Your job as a leader is to make things better, think beyond the status quo, and move people towards that new reality. That means you need your innovative strategic initiatives to succeed.
Often critically needed initiatives fail for the same avoidable reasons.
Here’s an example:
Jim knows that his company needs to adopt a new customer centric program in order to be competitive. The company had been a leader in their field by launching a huge innovative product 8 years ago. There was no competition at the time, and for at least 5 years they held a huge percentage of the market share. Now they are getting their lunch eaten by competitors that constantly adapt and release products consistent with the drumbeat of their customers. Jim’s company has been losing market share year over year for the last three years.
Jim is VP of Product Development. He has been charged by his CEO with developing the company’s future roadmap of products.
He knows that in order to develop customer-centric products, his company needs to change their antiquated and well-worn ways of gathering customer feedback and user data. This requires a full on entry into the world of social media and business intelligence tracking that would be brand new to their way of doing business. The need for the change seems so obvious to Jim as the CEO has been pushing for customer centric products for 3 years. He researches a multi-tiered solution, runs his plans past his CEO and gets buy-in, but doesn’t get critical support from the stakeholders most impacted by the change: Customer Service, Sales, Marketing, and even Finance would all be hugely impacted.
Jim’s initiative gets surface buy-in and support at the Senior Team level due to political correctness. In reality, the changes required of his major stakeholders are too vast for them to reach their year-end objectives. They end up giving “lip service” agreement in front of the CEO, but end up sabotaging Jim’s initiative by stalling, not providing resources, rejecting vendors, and so on…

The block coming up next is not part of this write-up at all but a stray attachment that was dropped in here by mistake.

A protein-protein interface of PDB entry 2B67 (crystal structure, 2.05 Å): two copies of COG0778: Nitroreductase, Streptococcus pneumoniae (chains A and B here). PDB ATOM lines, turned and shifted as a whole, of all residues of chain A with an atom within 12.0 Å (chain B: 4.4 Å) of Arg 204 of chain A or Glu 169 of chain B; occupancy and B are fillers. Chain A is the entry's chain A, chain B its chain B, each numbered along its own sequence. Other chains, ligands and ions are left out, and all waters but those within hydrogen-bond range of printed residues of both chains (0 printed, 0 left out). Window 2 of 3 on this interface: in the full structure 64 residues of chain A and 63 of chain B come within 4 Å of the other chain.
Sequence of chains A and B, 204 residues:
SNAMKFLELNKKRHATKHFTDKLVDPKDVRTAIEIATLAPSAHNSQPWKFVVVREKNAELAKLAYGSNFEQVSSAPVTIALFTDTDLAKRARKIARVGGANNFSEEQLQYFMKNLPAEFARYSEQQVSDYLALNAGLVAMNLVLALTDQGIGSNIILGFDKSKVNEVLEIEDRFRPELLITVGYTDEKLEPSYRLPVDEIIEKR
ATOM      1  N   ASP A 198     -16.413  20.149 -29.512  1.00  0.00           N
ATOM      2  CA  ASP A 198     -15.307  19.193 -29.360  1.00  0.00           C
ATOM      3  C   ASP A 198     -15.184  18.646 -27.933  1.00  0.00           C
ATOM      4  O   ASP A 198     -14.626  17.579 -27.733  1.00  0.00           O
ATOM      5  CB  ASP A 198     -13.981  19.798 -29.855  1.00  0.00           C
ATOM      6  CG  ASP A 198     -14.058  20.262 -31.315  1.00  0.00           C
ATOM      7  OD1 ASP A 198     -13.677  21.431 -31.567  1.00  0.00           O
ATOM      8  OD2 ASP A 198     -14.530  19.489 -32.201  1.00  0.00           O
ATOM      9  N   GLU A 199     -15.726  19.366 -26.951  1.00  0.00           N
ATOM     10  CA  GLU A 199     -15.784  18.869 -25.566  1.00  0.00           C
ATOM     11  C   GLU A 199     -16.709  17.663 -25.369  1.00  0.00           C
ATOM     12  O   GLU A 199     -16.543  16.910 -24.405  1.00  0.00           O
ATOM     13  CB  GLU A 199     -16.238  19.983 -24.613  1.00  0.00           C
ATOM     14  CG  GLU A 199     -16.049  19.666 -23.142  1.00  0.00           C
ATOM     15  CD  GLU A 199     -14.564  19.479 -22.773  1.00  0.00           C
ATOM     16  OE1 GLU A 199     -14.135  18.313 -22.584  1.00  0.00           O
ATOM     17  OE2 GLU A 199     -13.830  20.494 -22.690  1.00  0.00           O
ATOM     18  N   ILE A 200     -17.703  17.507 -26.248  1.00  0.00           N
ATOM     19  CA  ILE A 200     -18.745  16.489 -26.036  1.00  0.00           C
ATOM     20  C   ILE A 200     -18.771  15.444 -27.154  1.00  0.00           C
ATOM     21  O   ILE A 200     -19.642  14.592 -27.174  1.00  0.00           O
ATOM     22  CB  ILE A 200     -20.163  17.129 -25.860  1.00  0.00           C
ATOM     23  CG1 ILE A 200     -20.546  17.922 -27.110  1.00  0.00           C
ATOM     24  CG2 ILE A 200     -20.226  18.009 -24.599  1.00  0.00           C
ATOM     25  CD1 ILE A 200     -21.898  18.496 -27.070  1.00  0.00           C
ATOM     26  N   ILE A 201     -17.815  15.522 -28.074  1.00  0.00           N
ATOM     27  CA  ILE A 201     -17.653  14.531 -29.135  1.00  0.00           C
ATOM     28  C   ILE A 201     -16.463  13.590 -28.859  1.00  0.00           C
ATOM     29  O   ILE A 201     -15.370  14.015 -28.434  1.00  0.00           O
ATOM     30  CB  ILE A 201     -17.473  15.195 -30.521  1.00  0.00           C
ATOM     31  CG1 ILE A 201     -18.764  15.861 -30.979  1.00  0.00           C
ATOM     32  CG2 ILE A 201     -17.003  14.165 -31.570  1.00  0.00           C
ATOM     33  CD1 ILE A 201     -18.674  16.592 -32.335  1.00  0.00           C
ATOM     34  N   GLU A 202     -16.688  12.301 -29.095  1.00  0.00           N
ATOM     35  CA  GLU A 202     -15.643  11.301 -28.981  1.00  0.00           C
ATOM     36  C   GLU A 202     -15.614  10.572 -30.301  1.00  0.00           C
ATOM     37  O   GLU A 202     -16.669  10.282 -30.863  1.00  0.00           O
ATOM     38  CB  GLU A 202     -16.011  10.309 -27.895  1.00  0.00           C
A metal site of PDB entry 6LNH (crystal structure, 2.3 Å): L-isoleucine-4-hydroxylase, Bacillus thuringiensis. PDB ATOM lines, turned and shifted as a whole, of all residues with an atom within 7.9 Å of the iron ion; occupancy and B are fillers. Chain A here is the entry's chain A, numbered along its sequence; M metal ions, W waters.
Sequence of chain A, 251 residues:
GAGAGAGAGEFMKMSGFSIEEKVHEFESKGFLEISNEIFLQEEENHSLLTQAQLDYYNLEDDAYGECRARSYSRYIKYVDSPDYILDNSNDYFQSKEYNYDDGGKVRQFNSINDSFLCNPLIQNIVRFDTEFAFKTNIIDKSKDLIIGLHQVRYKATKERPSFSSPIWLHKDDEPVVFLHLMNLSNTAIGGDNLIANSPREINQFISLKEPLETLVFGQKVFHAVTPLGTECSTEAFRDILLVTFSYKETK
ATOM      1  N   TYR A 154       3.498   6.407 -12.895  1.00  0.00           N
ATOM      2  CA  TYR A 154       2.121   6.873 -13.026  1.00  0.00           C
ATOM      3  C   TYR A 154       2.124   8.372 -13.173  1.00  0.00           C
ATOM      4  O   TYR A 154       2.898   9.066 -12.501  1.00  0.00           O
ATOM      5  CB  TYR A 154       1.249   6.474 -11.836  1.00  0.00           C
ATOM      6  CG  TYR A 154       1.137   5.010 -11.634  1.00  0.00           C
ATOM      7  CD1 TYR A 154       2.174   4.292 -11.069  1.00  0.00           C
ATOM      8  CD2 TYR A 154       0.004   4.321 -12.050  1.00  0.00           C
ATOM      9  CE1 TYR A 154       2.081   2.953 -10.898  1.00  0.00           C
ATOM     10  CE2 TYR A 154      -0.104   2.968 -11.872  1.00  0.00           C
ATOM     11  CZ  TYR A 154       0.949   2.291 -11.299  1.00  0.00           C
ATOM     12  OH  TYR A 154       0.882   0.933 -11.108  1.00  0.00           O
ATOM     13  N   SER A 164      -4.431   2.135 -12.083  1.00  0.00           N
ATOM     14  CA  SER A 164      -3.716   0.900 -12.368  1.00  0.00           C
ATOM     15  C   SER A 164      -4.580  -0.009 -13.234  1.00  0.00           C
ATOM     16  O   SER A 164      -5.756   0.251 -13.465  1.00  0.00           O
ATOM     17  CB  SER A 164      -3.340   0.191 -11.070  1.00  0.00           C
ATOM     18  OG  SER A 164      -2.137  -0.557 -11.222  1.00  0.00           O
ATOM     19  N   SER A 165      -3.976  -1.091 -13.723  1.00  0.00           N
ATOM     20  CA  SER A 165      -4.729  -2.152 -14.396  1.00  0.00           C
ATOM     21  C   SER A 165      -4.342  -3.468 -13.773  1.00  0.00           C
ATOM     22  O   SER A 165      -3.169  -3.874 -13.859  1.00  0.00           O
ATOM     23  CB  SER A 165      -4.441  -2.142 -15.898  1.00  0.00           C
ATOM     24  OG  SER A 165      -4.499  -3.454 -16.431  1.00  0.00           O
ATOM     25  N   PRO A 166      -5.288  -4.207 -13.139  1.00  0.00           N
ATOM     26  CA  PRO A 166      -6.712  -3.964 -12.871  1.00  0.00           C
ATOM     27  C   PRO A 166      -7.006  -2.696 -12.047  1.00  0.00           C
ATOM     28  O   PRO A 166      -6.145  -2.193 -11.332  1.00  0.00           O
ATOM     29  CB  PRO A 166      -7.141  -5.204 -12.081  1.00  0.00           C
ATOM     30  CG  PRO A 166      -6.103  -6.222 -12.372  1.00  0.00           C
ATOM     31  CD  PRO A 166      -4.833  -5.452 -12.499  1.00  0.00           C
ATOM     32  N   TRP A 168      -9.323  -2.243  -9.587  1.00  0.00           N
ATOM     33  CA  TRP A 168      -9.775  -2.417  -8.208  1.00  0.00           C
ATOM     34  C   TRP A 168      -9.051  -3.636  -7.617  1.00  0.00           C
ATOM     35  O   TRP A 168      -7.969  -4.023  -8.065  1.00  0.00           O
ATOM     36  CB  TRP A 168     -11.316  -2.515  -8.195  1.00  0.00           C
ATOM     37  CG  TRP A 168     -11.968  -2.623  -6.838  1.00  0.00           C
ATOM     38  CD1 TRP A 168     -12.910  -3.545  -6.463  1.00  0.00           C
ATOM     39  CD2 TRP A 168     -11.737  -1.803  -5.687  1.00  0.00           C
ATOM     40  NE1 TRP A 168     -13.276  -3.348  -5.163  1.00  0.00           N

His initiative stalls out and dies at a critical time for the company, never seeing the light of day. Business suffers and the reputation of the company continues to decline. He had the right idea, but didn’t realize who his real stakeholders were and how much work needed to be done to support and align them.
5 ways to help your initiatives get the adoption they deserve
1. Consider the timing.
What is going on in the company, industry and the current business climate to ensure that the timing is right? What other initiatives have succeeded or failed recently that might help or hinder yours being adopted?
2. Know who your true stakeholders are.
Many leaders feel having CEO buy-in is enough. But all CEO’s have constituencies they must satisfy, and those same CEOs are constantly challenging their organizations with competing priorities. Who has the most to lose? Who has the most to gain? Who will have to make the biggest changes to adopt the initiative? What challenges will they face in order to be able to make them? Those that have the most to lose should be listened to most closely.
3. Once you know your stakeholders, spend time cultivating each of them.
Ask questions about their true challenges, and get a wish list from them about what their highest level goals and aspirations might be. You may find some great shared intentions you can tie your initiative to.
4. Think about your influence strategy from a creative standpoint.
You may need to vary your “business as usual” influence mindset, and think creatively about who or what might influence them if it isn’t you directly. Think about ways to engage unconventional supporters to do the influencing for you.
5. Communicate, Communicate, Communicate.
Frequently, initiatives get off to a great start with a lot of fanfare but lose momentum due to under-communication. There are always fits and starts for any project, keep your stakeholders and especially potential nay-sayers engaged with lots of updates and check-ins. Momentum building and maintaining are equally important.
Lack of stakeholder alignment and on-going support is always the biggest “deal killer” for initiatives. If you put as much time into aligning your stakeholders as you would a sales or marketing campaign for a new product, the chance that your initiatives will succeed goes up exponentially!